- Consider creating custom VS build types e.g. “DebugNoDeploy”, “ReleaseNoDeploy”
- Additionally, create a build type to re-provision your site in dev (if this step happens frequently in development of your implementation)
- Leverage custom VS tool options where appropriate (e.g. “Tools > MyScript.bat”)
- Re-bin is much faster than re-GAC (for code which can be tested outside of the GAC) – custom tool script or custom build type. This is useful for the highly-iterative part of development.
SharePoint coding tidbits
A selection of random thoughts I want to hold on to, as I think they’ll likely be relevant in the 2010 world:
- The impact of app pool resets in dev should always be minimized by disabling the Certificate Revocation List check – I notice significant gains when doing this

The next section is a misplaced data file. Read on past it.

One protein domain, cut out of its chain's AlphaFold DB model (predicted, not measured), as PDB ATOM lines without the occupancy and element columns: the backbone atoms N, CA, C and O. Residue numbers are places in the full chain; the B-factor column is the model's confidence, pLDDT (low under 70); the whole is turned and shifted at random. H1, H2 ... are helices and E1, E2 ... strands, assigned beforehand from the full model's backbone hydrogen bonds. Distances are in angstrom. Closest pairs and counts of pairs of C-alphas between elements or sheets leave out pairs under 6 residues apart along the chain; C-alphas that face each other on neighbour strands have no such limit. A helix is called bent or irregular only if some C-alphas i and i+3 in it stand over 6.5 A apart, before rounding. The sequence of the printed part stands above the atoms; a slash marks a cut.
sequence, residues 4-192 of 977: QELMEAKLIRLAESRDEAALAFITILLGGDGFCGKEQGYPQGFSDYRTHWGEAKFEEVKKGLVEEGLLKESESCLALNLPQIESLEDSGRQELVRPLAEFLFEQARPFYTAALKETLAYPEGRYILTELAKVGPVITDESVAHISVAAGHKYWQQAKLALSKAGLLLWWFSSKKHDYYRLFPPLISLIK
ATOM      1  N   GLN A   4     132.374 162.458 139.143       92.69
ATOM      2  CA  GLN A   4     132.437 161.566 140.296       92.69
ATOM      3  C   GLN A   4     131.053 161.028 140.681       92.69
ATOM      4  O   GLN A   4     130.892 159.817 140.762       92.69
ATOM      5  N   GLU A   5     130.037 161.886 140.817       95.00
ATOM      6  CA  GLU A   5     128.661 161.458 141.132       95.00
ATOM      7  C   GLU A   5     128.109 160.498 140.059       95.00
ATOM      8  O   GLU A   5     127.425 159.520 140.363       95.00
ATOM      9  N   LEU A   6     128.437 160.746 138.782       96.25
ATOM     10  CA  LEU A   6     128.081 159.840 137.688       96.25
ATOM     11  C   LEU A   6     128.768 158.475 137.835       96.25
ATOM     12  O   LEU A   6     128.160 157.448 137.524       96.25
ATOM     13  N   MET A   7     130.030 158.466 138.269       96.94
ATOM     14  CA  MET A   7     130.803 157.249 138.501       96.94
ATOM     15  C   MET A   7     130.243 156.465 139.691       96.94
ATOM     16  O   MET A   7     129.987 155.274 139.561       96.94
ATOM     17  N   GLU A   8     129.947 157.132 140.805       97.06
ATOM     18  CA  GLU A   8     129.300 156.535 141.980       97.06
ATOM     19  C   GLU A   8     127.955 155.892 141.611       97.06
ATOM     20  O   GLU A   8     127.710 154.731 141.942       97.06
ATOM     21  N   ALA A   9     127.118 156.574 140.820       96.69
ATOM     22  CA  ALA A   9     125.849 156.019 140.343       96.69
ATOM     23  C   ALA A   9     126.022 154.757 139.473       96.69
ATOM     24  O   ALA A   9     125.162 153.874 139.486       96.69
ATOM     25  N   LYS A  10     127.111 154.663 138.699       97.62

- Think carefully before storing data in SPWeb property bags – data stored here is not accessible to a query!
- Use constants for SharePoint names, in particular field names
- This is critical for consistency across project teams, and for providing name changes via Visual Studio refactoring
- On balance, better to have separate DisplayName & InternalName constants
- Storing configuration values - my Config Store solution has worked well for this
- Logging – My preferred logging framework is the excellent log4net
- If you have a requirement to log to a SharePoint list, creation of a custom log4net appender is the way to go. I haven’t done this yet, and bizarrely it seems no-one else has (publicly). Would be fairly trivial to do though